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Судебные дела / Зарубежная практика  / Mato L. Marinovich and Daphne Marinovich v. Commissioner., United States Tax Court - Memorandum Decision, T.C. Memo. 1999-179, Docket Nos. 36934-86, 21754-89., Filed May 28, 1999

Mato L. Marinovich and Daphne Marinovich v. Commissioner., United States Tax Court - Memorandum Decision, T.C. Memo. 1999-179, Docket Nos. 36934-86, 21754-89., Filed May 28, 1999

24.06.2008  

Mato L. Marinovich and Daphne Marinovich v. Commissioner.

United States Tax Court - Memorandum Decision

T.C. Memo. 1999-179

Docket Nos. 36934-86, 21754-89.

Filed May 28, 1999.

John T. Morin and Edward S. Saviano, for the petitioners. Elizabeth Girafalco Chirich, for the respondent.

MEMORANDUM OPINION

SWIFT, Judge: This matter is before us in these consolidated cases on respondent's motion for summary judgment with regard to the deductibility as a loss under section 165(c)(2) of the amount of cash invested in a tax shelter partnership.

Unless otherwise indicated, all section references are to the Internal Revenue Code in effect for the years in issue.

Background

Petitioners invested in White Rim Oil and Gas Associates, 1980 (White Rim), a Utah limited partnership that was part of a group of tax-oriented limited partnerships that had the stated general objective of, among other things, investing in enhanced oil recovery technology for the recovery of oil and natural gas.

The parties herein stipulate that White Rim's transactions, for all relevant purposes, were identical to those of Technology Oil and Gas Associates, 1980 (Technology 1980), one of the partnerships involved in our test case opinion in Krause v. Commissioner [Dec. 48,383], 99 T.C. 132 (1992), affd. sub nom. Hildebrand v. Commissioner [94-2 USTC ╤ 50,305], 28 F.3d 1024 (10th Cir. 1994). Further, other than petitioners' claim for loss deductions under section 165 with respect to the amount of cash invested in White Rim, petitioners agree to be bound by Krause with respect to the disallowance of tax deductions relating to White Rim's claimed losses, interest expense deductions, and investment credit.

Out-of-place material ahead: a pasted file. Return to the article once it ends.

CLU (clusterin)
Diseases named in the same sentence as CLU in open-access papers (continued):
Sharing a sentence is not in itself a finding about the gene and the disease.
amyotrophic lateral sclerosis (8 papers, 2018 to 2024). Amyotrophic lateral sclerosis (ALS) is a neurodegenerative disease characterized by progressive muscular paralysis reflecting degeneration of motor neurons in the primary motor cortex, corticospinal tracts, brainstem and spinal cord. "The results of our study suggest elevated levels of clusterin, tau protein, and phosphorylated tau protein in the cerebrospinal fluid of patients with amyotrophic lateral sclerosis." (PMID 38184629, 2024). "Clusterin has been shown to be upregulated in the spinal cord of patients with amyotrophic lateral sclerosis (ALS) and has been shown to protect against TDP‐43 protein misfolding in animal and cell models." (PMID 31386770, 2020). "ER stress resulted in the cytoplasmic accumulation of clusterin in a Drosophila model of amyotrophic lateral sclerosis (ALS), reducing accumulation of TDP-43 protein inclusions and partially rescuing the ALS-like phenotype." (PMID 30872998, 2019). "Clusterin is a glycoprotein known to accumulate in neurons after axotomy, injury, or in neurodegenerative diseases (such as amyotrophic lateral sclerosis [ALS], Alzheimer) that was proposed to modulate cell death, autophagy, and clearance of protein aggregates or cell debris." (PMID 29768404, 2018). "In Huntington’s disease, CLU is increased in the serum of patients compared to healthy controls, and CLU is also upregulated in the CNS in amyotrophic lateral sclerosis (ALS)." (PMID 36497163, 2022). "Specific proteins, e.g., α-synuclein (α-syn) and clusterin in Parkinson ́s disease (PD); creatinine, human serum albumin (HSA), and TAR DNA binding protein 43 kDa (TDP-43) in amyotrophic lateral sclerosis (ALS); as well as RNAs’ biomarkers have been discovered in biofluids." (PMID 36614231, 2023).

When the petitions were filed, petitioners resided in New York, New York.

During 1980, 1981, 1982, and 1983, petitioners invested in White Rim by transferring to White Rim $75,000 in cash and by executing in favor of White Rim promissory notes in the total face amount of $385,000. Petitioners made no payments on the promissory notes.

On their Federal income tax returns for 1980, 1981, and 1982, petitioners claimed large losses, interest expense deductions, and an investment credit relating to their investment as limited partners in White Rim. On audit, respondent disallowed these claimed losses, interest expense deductions, and investment credit.

In the Krause v. Commissioner, supra, test cases, we analyzed, primarily at the partnership level, the objective of the particular partnership activities and transactions involved in Krause. We concluded that the partnership activities and transactions were tax-motivated and did not have the requisite profit objective to support the losses claimed, and we sustained respondent's disallowance of the claimed losses relating to the taxpayers' investments in the partnerships. We found that the transactions did not constitute legitimate for-profit business transactions. Also, on the ground that the underlying debt obligations did not constitute genuine debt, we sustained respondent's disallowance of the claimed interest deductions relating thereto, and we imposed an increased interest rate under section 6621(c). We did not sustain respondent's determinations under sections 6653(a)(1) and (2), 6659, and 6661 of additions to tax for negligence, for valuation overstatements, and for substantial understatements of tax.

As indicated, our findings and holdings in Krause v. Commissioner, supra, were affirmed by the U.S. Court of Appeals for the Tenth Circuit.

For purposes of this motion for summary judgment, petitioners concede that no profit objective existed at the White Rim partnership level, and respondent concedes that profit objective existed at the individual partner level.

Discussion

Under section 165(a), deductions are allowed for losses sustained during the taxable year not compensated for by insurance or otherwise.